The most telling moment in the downfall of the Qaddafi regime came when the heir-apparent Saif Al Islam, on whom reformers had pinned their hopes, spoke on television as the revolution gathered pace. Speaking without notes in colloquial Arabic, he was defiant, promising that his father would never relinquish power. It was the moment when he could have broken with his father, but didn't.
The sins of the fathers have been propagated by the sons. Arab republics that were founded to replace decaying monarchies became stagnant and practically hereditary: in Libya, in Yemen, in Egypt, presidents plotted to pass power to their sons. In Syria, it happened.
Both Gamal Mubarak and Saif Al Islam had a lot more to lose than their fathers. Both are relatively young, still in their 40s; both enjoyed opulent, jet-setting lifestyles; and crucially both had international respectability and were welcomed in the business and political circles of the Arab world and the West. It is a long fall to the dock in The Hague or, in Mr Mubarak's case, a jail cell in Cairo.
Why, then, as the end became clear, did they not break with their fathers?
The question is more pertinent for Saif Al Islam and Bashar Al Assad because they had longer to consider the consequences. Gamal Mubarak had been brought up in a stagnant political landscape where, even until relatively late last year, he could have legitimately expected to inherit his father's regime. The speed with which Mubarak rule unravelled left little time to explore alternatives.
Saif Al Islam had no such uncertainty. Two leaders had been removed and two more (in Syria and Yemen) were tottering. Having seen the US fail to stop the Egyptian revolution, and then abandon Hosni Mubarak, he must have recognised that the Libyan leadership, with far fewer friends and a lesser role in the international order, was doomed. And yet he gave that remarkable speech promising to defend his father's regime.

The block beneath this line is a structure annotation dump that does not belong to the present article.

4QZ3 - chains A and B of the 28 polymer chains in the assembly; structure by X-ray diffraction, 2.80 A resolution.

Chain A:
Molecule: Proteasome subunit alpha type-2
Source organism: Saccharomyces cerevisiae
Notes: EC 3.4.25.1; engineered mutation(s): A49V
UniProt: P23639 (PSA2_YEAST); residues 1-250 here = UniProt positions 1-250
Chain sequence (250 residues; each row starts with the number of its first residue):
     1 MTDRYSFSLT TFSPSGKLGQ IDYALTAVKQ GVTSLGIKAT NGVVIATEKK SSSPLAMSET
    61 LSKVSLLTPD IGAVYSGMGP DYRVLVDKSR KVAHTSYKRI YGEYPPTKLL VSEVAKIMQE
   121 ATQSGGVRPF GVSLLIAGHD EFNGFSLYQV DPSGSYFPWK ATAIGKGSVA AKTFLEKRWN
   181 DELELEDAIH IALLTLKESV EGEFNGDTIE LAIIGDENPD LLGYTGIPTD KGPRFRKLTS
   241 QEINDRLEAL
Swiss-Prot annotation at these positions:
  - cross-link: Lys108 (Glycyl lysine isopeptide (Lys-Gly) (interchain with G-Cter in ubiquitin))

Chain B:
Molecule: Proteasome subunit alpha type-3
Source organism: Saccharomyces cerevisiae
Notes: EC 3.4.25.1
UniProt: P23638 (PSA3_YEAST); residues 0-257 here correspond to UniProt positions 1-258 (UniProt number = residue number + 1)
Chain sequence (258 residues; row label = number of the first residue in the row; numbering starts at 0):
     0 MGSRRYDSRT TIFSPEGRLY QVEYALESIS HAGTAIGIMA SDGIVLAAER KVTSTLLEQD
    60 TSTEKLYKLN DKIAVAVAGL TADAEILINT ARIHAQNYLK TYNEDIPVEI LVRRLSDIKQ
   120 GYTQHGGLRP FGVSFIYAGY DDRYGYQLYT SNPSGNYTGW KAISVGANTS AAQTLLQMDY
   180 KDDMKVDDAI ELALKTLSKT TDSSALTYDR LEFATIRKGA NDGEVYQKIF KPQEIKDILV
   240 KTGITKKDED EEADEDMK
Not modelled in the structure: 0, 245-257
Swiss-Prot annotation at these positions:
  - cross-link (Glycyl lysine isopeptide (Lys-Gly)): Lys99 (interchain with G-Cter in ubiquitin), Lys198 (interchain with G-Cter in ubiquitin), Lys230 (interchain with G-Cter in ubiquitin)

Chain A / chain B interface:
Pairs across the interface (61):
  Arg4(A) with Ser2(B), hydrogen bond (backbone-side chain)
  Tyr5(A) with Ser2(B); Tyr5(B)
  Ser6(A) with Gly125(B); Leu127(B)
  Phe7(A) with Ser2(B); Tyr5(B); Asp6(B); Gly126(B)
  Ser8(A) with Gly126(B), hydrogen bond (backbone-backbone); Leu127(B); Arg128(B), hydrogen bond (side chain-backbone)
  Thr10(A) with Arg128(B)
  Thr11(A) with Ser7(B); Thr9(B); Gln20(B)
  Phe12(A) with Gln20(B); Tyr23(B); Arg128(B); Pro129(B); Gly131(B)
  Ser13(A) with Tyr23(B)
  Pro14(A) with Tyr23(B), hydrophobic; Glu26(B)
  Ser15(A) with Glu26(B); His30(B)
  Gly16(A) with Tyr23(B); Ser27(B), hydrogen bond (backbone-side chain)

Beyond filial affection, part of the reason lies in the nature of power and how it changed over the course of a generation. Both Muammar Qaddafi and Hafez Al Assad came to power in military coups and held power by focusing on security, creating huge networks of informers to guard against the very thing that had brought them to power.
Their sons came of political age under a very different system. The rule of their fathers had stabilised, or at least stifled, their respective countries. Both sons benefited from education and experiences in stable countries, which may have made them think the stability of their countries was real when it was merely apparent.
There was also an inability to grasp what was happening. Cloistered at the apex of the regime, surrounded by people who attained their positions and wealth by always saying yes, leaders were insulated from information that might have saved them.
But the biggest reason is that they could not break with the past and still survive.
For a scion of either the Qaddafis or the Assads to attempt a change in government would mean a fundamentally different political contract. Such a change would undermine the nature of the regime and erode its support base, effectively signalling its end.
Unlike monarchies, the legitimacy of the rulers did not stem from their lineage, but from a contract with their citizens, whereby the regime provided stability and security in return for acquiescence. Inherent in that system was the role of the ruler as a dispenser of political favours: the political order was not a reflection of the demands or aspirations of the people, but rather a system that had been given by the president and could be taken away.
That system persisted for a very long time, until the Arab uprisings. The difficulty that the Qaddafis had in the past, and Mr Al Assad has now, is that they cannot grasp that the political contract has fundamentally changed. Each leader of the Arab republics has suffered the same problem. Unable to deal with the change, they have tried to gift their way out of unrest. Every one of these leaders has gone before their people and tried to offer reforms as a form of largesse. Each failed, for the same reason: people understand that the political contract has changed. They are no longer negotiating from a position of weakness.
This suggests a possible way out for Mr Al Assad. He could, by reforming the political order, ensure his survival but on terms that would not end in a cell or a grave.
Why, then, does he not do it?
The answer is that, like each of these leaders' sons, he could not hope to challenge his father's legacy and remain in power. To unravel the political contract would so fundamentally undermine the regime that it would collapse.
Each dictator had built a matrix around himself and his coterie, a reality in which it made perfect sense to try to slaughter his way past unrest to preserve the regime. For Saif Al Islam in the past, and Mr Al Assad today, stepping outside that matrix would invite the destruction of the whole structure. The edifice that kept the regime safe is now a cage.
And that is why Mr Al Assad's fate seems inevitable. Locked in a matrix of his father's making, he is certain to repeat the sins of the past.